The Slot-Coupled Microstrip Patch Antenna Array Synthesizer demo app has a simplified user interface that can be used to run quick design tests to develop prototypes for 5G antenna designs. The app can be launched and run using a web browser, even from a remote place. “With this app,” Jiyoun says, “design engineers can examine the asymptotic solution of the antenna, and they can also share the app with other colleagues on their team in order to work together to build the optimal device.” Because the app is intuitive and specialized for this specific use, your own antenna design can be tested and retested in just 90 seconds, rather than the two days it would take to run a full computer simulation. Building simulation apps is an effective and simple way to perform these analyses.

The user interface of the Slot-Coupled Microstrip Patch Antenna Array Synthesizer demo app.
The Slot-Coupled Microstrip Patch Antenna Array Synthesizer app.

Resounding Implications of 5G Technology

With the arrival of 5G, we will find ourselves making room for an even more technology-based society. The Internet of Things, which also goes by monikers such as the Internet of Everything and the Industrial Internet, is the term used to describe this new age of smart devices and information sharing. The popularity of the Internet of Things may be because of the fact that nearly every industry can utilize some form of IoT technology.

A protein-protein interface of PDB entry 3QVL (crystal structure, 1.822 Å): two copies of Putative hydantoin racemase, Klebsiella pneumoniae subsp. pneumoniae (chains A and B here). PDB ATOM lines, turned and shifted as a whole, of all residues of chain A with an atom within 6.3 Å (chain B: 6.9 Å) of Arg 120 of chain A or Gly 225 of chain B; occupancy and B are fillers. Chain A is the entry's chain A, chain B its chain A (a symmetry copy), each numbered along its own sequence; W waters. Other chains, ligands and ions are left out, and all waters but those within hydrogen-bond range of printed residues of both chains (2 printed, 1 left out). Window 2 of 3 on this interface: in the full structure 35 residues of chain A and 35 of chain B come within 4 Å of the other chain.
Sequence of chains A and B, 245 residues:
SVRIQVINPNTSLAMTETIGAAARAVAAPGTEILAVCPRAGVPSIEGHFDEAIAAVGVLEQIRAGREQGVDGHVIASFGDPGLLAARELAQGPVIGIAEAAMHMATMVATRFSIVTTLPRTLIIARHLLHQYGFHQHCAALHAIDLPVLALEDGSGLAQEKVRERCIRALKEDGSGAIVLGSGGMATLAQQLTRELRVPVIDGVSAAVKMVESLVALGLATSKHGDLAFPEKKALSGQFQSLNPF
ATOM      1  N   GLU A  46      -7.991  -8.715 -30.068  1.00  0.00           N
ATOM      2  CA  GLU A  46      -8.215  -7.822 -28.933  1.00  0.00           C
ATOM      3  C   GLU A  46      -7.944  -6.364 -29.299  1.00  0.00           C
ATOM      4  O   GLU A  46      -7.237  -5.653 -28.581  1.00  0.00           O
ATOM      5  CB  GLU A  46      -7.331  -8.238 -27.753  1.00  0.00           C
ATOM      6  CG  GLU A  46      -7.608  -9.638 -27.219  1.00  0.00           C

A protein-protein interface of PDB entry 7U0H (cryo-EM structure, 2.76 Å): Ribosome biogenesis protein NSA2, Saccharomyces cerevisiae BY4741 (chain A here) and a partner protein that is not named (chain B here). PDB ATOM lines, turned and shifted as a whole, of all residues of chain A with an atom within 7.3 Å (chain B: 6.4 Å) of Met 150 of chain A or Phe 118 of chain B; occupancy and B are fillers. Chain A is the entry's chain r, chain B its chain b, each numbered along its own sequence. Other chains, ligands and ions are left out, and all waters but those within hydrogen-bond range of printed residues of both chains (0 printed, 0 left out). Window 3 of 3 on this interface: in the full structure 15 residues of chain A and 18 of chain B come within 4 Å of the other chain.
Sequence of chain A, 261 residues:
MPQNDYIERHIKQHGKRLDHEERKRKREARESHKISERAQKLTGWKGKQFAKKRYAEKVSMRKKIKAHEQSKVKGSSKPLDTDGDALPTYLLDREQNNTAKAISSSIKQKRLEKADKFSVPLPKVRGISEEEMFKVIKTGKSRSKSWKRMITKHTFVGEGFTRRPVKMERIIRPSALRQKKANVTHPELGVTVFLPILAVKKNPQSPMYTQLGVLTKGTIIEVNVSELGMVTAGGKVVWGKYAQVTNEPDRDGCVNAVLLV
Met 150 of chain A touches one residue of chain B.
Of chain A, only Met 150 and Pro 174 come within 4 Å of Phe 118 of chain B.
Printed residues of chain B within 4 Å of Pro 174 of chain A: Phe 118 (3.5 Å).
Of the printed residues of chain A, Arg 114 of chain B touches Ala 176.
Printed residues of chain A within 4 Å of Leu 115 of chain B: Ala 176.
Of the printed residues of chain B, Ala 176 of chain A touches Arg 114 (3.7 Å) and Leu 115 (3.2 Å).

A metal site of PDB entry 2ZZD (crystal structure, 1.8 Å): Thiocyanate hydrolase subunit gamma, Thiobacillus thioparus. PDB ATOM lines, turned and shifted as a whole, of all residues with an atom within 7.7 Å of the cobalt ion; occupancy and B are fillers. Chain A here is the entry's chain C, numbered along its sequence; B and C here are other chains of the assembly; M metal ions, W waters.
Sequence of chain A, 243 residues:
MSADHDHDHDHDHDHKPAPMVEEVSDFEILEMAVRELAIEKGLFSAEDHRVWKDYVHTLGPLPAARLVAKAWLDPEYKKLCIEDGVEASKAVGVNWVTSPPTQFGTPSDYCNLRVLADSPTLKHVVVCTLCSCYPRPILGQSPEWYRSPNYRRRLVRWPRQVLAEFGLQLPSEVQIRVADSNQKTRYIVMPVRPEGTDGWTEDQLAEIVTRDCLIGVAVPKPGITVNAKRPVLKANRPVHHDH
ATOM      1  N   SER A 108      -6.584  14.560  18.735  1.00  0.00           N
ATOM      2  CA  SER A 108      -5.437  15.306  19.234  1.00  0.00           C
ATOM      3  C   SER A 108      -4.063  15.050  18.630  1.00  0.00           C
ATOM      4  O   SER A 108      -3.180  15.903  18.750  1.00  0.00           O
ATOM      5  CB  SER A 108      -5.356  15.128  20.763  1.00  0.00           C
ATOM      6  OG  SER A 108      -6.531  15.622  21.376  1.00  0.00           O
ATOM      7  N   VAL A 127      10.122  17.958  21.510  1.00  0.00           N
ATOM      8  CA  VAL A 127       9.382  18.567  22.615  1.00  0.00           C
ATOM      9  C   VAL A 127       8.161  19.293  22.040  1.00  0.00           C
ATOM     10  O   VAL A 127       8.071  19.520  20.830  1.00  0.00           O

Home automation and wearables, such as fitness tracking devices and smart watches, are popular uses of IoT that are able to track a person’s activity and internal statistics, connect this information to accessible apps on their smartphones, and analyze the data into knowledge that the individual consumer can apply to their home or lifestyle. As the 5G network continues to develop, more novel uses of IoT technology become available. In healthcare, IoT devices automatically disperse medicine and monitor patients based on their statistics and activity. In the media, smart devices track our entertainment and shopping preferences to automatically message us about related product information.

A photograph of a fitness tracking bracelet, a common Internet of Things device.
A fitness tracking bracelet, one example of how consumers use the Internet of Things.

The data collected by these smart devices — whether tracking temperature, footsteps, environmental conditions, or various other factors — needs to be analyzed for the entire system of devices to be useful. The IoT system must then take the analyzed information and “tell” the smart object or objects what to do with it (turn a device on or off, send a message, disperse a medication, etc.) to complete the cycle.

By studying the RF interference between these smart devices, we can create the best Internet of Things possible. There is almost no limit to the different applications of the Internet of Things, and by contributing to the development of the 5G network, we can optimize how each device communicates with each other for efficient operation. With a streamlined 5G network, the Internet of Things will be able to work to its fullest potential and become a global reality in just a matter of years.

Concluding Thoughts on Optimizing RF Designs for the 5G Network

The arrival of the 5G network is only a few years away. By working with RF applications such as antenna gain, frequency range, and beam progression in more detail, we can ensure that by the year 2020, the technology of the future will be readily accessible to us all. Using the power of computer simulation and simulation apps, we can ensure that we have a hand in creating exceptionally fast and reliable technology for a new era in global communication. Let’s get started developing 5G technology — and a more connected world — today.